This may sound confusing but it’s really easy. Before I tell you how to do, let me share a little brain secret. Your brain if full of little paths, like roads, that are formed whenever you do something or think something. So, let’s say you eat 10 hot dogs and then you throw up. Well, you created a path. So then, the next time you eat a hot dog, your brain will return to the path that goes with hot dogs. Along that path is also throwing up. So, now, when you think hot dogs you also think throwing up. And when you think throwing up, you think hot dogs. And each time you think those thoughts, the path becomes stronger…kind of like putting new cement on the road so it’s stronger.

The cool thing about these paths is that we can purposely create paths that help us. That is what Create a Feeling is all about. We’re going to connect a simple action (like making a fist or curling your toes) with positive, confident thoughts. That way, you’ve created a path. And you know that positive, confident thoughts create positive, confident feelings. So, when you need those positive, confident feelings, you’ll be able to do a simple action that is connected to those good thoughts and BAM, positive, confident feelings come along.

Let’s Rewind and Replay Chelsea’s dance problem and see if Create a Feeling can help her out…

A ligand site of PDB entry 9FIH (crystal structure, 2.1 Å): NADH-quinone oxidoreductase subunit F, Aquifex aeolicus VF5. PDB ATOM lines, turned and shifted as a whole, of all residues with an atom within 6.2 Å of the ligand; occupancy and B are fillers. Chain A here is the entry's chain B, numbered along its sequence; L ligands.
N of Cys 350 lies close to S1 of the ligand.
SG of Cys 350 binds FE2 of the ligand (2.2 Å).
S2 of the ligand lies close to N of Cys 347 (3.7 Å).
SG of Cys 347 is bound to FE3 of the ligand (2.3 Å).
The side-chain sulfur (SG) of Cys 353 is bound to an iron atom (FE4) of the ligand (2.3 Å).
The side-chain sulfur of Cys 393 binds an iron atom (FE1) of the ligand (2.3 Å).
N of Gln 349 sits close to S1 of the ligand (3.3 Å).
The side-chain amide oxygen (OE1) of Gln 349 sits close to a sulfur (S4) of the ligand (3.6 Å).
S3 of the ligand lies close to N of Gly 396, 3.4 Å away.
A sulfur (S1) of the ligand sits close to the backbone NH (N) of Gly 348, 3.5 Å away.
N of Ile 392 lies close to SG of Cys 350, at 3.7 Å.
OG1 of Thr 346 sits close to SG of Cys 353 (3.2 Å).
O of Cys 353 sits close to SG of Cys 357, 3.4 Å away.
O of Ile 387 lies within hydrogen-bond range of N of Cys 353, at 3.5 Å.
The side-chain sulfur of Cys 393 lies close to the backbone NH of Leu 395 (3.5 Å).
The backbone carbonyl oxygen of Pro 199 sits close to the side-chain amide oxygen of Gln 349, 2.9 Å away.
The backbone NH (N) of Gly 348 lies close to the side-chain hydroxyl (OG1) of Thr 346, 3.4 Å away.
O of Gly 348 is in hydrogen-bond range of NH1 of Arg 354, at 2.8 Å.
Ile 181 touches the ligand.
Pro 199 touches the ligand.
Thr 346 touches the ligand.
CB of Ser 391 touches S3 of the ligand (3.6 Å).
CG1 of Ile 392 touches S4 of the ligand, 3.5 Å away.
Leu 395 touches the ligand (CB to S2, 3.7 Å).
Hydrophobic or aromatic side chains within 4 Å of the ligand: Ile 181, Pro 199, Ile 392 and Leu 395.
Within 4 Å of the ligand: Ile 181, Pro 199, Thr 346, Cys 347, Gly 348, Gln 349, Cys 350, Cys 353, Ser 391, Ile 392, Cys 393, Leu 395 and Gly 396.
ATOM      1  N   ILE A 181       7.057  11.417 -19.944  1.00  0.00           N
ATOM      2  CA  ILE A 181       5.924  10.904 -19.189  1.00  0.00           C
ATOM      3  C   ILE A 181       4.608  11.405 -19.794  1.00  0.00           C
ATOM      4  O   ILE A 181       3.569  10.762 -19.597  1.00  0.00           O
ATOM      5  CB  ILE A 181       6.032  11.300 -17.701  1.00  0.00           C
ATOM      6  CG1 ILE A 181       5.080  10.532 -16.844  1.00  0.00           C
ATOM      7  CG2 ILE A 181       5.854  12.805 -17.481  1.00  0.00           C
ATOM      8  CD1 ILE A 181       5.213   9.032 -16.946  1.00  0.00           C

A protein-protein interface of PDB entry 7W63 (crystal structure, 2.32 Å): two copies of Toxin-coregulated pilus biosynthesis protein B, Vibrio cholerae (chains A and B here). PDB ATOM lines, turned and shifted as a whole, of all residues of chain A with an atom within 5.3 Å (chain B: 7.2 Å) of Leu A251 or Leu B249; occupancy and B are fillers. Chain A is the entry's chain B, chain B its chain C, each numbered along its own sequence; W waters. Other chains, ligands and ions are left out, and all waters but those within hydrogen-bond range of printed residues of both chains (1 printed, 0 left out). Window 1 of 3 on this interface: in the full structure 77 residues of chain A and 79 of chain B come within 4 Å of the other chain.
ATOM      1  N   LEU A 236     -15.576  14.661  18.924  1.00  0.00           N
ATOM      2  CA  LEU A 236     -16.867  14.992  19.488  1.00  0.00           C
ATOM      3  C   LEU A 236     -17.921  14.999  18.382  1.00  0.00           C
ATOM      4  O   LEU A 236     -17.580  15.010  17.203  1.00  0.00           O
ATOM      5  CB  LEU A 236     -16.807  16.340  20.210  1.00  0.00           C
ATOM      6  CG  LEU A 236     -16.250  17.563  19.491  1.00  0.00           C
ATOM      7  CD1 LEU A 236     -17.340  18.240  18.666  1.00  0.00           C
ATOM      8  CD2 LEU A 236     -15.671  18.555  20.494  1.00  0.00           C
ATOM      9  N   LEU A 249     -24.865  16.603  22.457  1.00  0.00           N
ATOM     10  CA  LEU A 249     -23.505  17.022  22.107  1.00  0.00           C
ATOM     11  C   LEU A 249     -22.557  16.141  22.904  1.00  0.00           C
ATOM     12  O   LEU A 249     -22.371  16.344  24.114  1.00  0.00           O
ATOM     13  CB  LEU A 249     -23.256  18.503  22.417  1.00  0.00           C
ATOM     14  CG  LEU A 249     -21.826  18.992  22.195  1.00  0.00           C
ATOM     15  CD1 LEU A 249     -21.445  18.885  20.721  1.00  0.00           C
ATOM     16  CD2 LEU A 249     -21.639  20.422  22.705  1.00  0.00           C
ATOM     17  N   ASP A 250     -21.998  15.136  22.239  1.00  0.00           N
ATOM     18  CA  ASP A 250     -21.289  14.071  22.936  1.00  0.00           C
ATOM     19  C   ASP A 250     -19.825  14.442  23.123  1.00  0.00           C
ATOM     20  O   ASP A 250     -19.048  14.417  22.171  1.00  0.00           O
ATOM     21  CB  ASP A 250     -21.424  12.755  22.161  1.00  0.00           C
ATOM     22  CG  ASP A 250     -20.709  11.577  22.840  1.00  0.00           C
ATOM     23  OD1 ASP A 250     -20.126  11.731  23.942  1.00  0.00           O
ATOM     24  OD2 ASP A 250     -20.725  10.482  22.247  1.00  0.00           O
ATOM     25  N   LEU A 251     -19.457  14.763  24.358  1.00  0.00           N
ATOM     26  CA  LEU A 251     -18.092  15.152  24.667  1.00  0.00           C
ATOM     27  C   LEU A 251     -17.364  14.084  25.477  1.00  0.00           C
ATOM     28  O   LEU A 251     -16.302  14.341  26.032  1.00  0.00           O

If you saw Chelsea playing with her brothers or talking in class, you’d think she was always happy and carefree. But, if you saw Chelsea walk into her ballet class, you’d see a whole new girl. For some reason, Chelsea got nervous when dance class rolled around. She didn’t know why and didn’t want to quit because she loved dancing…and had been doing it since she was three. But for the last few months she’d become so nervous in class that she could barely move. Chelsea wasn’t sure what to do but she knew that she didn’t want to keep going to class if it was going to be like this. She needed to find a way to start enjoying dance class again. She decided to get her brain to help her find a way to get her confidence and joy back. She decided to create a path. First, she came up with a small action. She decided she would take a deep breath in and slowly let it out. At the same time she thought of her past dance recitals. She remembered how comfortable her body felt dancing, how loud the clapping was when she bowed, how her legs moved to the music. She practiced taking a deep breath in and slowly exhaling while thinking these positive thoughts a few times everyday. By the time dance class rolled around, Chelsea was ready. When she felt her body start to freeze up at the dance studio doors, Chelsea took a deep breath. Automatically, her body relaxed and the confident, positive feelings of past recitals flooded her body. Chelsea smiled; she’d created a path that would help her look forward to dancing again!